Deathspell Omega was formed by two members of Hirilorn, following the demise of that band. Rather than carry on the more epic and melodic sound of their previous project, the opted for a more straight-forward, raw approach. Their first full-length, Infernal Battles, was released in 2000 on Northern Heritage Records. The peculiar thing about this album is that it would have been better suited to have been released as an E.P. There are only four new songs, here, as the other four were taken straight from the Disciples of the Ultimate Void demo. The problem isn't that they re-used the material, but that there's such a disparity between the quality of the two halves. It makes it incredibly obvious that they are taken from different sessions. Also, there is speculation that former Hirilorn drummer, Yohann, performed the drums on the demo tracks. However, the new songs featured on Infernal Battles sound very much like a drum machine is being used, despite Shaxul being credited as the drummer.
The album begins with "The Victory of Impunity", which wastes no time going right for the throat. Immediately, one can get a sense of the trademark melodies of Deathspell Omega, always creating a great deal of tension. The urgent tone to the vocals increases this feeling. Shaxul sounds quite similar to Hat, from Gorgoroth, utilizing a raspy and high-pitched style. Musically, the early work of this band is often compared to old Darkthrone. They are usually credited as being among the best of the legions of clone bands, but it would seem that this negates the strong influence of early Gorgoroth, as one can really hear a lot of this in the melodic structure of the song. This is also noticed in the alternating thrash and tremolo riffs. That being said, the band was already forging a sound of their own, mixed in with these influences. It's just that, by this point, they hadn't fully realized their own style, so it was more like a work in progress.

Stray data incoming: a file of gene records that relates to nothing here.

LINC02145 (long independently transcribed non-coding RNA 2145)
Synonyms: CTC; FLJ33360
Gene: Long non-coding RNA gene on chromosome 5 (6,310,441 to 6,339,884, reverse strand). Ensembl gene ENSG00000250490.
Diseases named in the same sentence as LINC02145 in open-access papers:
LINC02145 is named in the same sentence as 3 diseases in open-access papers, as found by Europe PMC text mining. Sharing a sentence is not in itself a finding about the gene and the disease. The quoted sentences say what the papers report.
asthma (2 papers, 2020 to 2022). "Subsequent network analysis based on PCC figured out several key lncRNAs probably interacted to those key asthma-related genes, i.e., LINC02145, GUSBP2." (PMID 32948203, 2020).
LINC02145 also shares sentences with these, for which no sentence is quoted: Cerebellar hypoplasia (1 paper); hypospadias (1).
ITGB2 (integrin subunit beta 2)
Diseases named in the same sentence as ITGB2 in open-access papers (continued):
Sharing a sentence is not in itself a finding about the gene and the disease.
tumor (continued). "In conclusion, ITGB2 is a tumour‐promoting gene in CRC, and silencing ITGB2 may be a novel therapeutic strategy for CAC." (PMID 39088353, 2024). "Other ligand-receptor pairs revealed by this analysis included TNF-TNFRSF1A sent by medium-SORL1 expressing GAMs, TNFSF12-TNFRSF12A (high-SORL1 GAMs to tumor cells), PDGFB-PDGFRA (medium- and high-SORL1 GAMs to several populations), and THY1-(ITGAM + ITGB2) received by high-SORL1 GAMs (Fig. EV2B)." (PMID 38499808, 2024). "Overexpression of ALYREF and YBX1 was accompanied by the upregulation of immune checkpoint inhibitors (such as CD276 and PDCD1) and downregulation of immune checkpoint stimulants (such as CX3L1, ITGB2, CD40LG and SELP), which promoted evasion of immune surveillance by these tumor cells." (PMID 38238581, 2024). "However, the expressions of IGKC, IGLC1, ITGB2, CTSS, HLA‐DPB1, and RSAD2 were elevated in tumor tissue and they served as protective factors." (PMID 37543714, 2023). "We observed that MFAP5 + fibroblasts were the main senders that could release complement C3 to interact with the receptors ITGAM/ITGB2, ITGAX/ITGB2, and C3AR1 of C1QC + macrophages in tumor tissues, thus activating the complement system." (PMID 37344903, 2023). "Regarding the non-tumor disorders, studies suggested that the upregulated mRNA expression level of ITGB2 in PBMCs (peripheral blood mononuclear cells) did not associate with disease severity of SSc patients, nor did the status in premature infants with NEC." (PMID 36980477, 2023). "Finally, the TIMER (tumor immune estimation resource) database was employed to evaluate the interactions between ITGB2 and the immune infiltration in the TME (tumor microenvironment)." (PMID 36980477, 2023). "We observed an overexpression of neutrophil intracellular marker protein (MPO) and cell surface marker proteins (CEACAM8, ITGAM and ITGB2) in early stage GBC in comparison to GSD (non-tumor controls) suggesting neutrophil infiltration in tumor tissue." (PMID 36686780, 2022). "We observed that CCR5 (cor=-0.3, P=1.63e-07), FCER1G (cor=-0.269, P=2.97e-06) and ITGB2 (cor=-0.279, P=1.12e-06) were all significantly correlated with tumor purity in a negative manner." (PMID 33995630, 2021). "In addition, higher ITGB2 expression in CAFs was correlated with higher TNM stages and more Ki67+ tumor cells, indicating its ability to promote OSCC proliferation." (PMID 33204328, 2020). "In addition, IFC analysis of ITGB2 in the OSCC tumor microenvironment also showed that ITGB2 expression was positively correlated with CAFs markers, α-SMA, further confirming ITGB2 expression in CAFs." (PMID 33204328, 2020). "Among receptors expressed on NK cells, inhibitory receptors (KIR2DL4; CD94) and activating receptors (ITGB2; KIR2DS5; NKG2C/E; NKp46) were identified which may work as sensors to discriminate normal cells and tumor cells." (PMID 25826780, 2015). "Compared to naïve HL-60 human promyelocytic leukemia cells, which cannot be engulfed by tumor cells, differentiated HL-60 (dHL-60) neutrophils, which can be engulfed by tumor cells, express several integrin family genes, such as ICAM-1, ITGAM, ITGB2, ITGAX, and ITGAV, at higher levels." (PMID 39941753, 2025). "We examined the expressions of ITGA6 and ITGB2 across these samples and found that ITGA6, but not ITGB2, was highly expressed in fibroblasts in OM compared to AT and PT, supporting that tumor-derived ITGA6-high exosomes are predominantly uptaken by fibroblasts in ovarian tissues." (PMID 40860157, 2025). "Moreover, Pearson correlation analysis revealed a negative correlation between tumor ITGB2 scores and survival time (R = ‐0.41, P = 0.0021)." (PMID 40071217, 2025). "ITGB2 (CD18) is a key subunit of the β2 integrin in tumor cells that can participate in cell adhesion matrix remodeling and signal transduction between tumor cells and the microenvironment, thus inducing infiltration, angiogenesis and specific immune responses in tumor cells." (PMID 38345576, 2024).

"Drink the Devil's Blood" continues the fast-paced Black Metal assault that was present in the previous song. The opening melody is one of those that sounds familiar from the first time you hear it. Perhaps it is taken from elsewhere, but I can't put my finger on it. In this song, one can hear hints of what would come, but it's not quite realized here. The song would later be re-recorded, with completely different lyrics.
The next song is "Extinction of the Weak", which starts out like the previous songs. After a minute or so, the pace slows down and the tremolo riffing is replaced by some open-arpeggio work. This gives the song more atmosphere and helps to differentiate it from the others. It also has a somewhat darker feeling. After a few minutes, its speeds up, with Shaxul sounding completely possessed. His screams almost remind one of his countrymate, Meyhna'ch. Lyrically, the whole album is drenched in themes of Satanism and blasphemy, yet it would appear that they turned their back on their earlier lyrics, as the reissue of this album has most of the lyrics censored, as if they were so inferior to the more Orthodox style of the band's later period.
"Sacrilegious Terror" is another fast-paced song, though the drumming is a bit more relaxed. As with the rest of the songs, it's dominated by fast tremolo picked riffs that flow through your brain, frozen and mournful. The song is rather dynamic, as there are a number of tempo changes throughout. Another brilliant melody is unleashed around the 3:00 mark, giving the feeling that the band really wanted to re-create "Maaneskyggens Slave", because that it what this sounds like. That's not a bad thing at all, and I find no fault in the lack of originality on the part of Hasjarl (presumably, the one responsible for most of the songwriting). After all, it is their first album.